HOME LOAN FAQ
1. What is a Mortgage Broker?
A Mortgage Broker is a home loan specialist who negotiates the loan on client’s behalf by presenting the loan application in most positive light with all supporting documents to the home loan lender so that the clients can have the most suitable home loan affording to their objectives and individual circumstances.
A golden key mortgage broker will research and compare the most suitable home loans on the market from the thousands available, help you choose the right loan and then support you through the entire mortgage application process from lodgement to settlement.
2. How do Mortgage Brokers get paid?
Mortgage Brokers generally do not charge the borrowers anything for their broking service, as brokers are paid a set commission by the lenders only when the home loans are settled.
However, banks do not pass on the cost of the broker's commission to the customers if they lodge the home loan application themselves directly to the bank, as the bank's internal cost of supporting customers with their home loan application lodgement process through their branches are usually higher than mortgage broker commission.
3. What are the benefits of using a Mortgage Broker?
1. A mortgage broker can compare the range of loans available from multiple lenders very quickly to find you the right home loan for your needs. You can check a lot of the home loan deals yourself using the mortgage loan rate comparing sites or by contacting a number of banks and lenders yourself but those are time-consuming.
2. The mortgage brokers also provide you with one central point for home loan related information and will talk you through the entire application process from lodgment to the settlement and more.
3. Different banks or lenders have different document requirements, and unless you’re very familiar with them all, you could find yourself not getting a preferred home loan - for as little as where you simply forgot to tick the right checkbox.
4. Most of all, you are missing out on a great free professional service, where a home loan broker comes to your place and discusses the most suitable loan for you and helps you with the documentation for the home loan application and guides you through the entire home loan process if you go to the bank straight.
4. What do mortgage brokers do?
A mortgage broker usually has more home loan options in terms of lenders and loans available. A bank can only offer what is available by them. A mortgage broker can offer loans from all the banks and lenders available.
Therefore, a well-experienced mortgage broker will give you home loan options from various lenders available in the marketplace. A home loan broker is also very familiar with the home loan application process and documents required for different circumstances as they deal with a lot of clients and different banks or lenders credit assessment teams. It is also broker's best interest to get you the suitable home loan you have chosen ASAP as the brokers get paid their commission from the bank only after the loan has been successfully settled.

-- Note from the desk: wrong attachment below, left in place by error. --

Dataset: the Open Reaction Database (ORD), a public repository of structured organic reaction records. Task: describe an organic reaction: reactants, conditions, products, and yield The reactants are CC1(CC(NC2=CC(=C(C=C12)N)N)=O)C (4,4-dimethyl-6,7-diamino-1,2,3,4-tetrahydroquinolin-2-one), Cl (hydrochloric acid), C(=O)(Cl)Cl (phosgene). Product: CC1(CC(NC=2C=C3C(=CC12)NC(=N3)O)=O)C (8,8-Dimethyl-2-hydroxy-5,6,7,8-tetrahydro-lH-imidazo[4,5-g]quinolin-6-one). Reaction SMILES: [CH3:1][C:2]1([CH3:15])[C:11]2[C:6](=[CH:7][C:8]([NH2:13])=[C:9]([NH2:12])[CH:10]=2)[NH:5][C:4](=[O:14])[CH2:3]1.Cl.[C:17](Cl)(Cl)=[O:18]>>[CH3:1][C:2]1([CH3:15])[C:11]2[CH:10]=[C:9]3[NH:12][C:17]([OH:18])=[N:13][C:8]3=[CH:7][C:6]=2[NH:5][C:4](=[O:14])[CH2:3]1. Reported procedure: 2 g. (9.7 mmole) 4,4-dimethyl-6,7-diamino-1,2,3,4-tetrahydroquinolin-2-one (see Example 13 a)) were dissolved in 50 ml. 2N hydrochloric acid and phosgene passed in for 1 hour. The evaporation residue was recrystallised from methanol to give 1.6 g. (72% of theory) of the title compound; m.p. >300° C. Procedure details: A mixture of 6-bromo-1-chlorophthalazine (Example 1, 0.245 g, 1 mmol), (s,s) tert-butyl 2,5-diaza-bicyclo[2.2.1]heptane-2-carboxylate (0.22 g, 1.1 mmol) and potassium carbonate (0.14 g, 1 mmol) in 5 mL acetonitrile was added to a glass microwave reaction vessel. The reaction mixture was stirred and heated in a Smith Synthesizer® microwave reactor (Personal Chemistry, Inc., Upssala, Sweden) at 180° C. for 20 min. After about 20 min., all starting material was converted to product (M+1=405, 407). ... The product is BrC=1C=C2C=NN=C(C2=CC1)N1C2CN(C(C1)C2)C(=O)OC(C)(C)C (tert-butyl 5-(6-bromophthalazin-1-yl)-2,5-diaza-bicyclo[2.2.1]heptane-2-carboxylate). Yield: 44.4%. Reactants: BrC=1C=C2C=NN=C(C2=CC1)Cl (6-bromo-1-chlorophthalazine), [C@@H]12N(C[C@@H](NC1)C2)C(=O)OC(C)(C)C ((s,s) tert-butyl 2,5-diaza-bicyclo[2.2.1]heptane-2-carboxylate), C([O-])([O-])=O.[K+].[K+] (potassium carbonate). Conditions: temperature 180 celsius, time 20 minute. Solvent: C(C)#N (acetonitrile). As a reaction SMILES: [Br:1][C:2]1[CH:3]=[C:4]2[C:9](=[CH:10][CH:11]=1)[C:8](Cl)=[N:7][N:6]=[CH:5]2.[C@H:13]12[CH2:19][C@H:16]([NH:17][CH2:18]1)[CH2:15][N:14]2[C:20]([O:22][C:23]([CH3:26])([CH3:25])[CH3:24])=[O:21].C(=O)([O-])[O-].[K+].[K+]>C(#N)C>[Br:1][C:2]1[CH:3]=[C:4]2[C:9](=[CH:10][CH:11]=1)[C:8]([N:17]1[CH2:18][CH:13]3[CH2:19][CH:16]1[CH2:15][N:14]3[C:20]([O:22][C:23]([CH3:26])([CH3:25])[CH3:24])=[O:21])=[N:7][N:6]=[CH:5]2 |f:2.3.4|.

Therefore, a mortgage broker can give you choice by comparing hundreds of home loans and will help you the entire home loan application process from lodgement to settlement so that you can make a better-informed decision based on your financial situation.
5. How much can you borrow?
Banks usually loan up to 95% for investment properties. Therefore, you will need to save and provide at least 5% of the value of the property for a deposit plus the amount of the costs.
6. What are the additional associated costs to your home loan?
Remember that additional fees and costs will generally require 5 - 7% of the purchase price. These costs may vary due to many factor based on your unique circumstances. These costs generally include:
a. Stamp Duty: the state government tax on mortgage documents and the property price
b. Conveyancing: the legal transfer of property title from one person to another.
c. Lenders Mortgage Insurance (LMI): Additional cost for you if borrowing more than 80% of the property value. It gets added to your home loan amount and small increase in your repayment.
d. Building Insurance: You should have your policy activated as soon as the contracts are exchanged, including contents if you are an owner occupier.
e. Goods and Services Tax: will be charged with new house and land packages, your real estate agent’s selling commission, conveyancing and solicitor fees, valuation fees, moving costs etc.
7. What is Cross-Collateralisation?
Cross-collateralisation is a term used when the collateral of one loan is also being used as collateral for another loan. If a person has borrowed from the same bank a home loan secured by the house the person lives in, an investment property loan secured by another investment property, and so on, and these assets can be used as cross-collaterals for all the loans. If the person pays off the investment property loan and wants to sell the investment property, the bank may reject the proceeding because the investment property is still being used to secure the home loan and other loans. Essentially, cross-collateralisation only expires when the borrower has no outstanding loan with the bank.
Home Loan Mortgage Calculator
Australian Securities & Investment Commission (ASIC) has developed mortgage calculator for potential home buyers to easily calculate repayments and compare loan repayments with different interest rates. This calculator can also help you determine how much you can borrow or help you plan and budget ahead in case your home loan interest rate rises.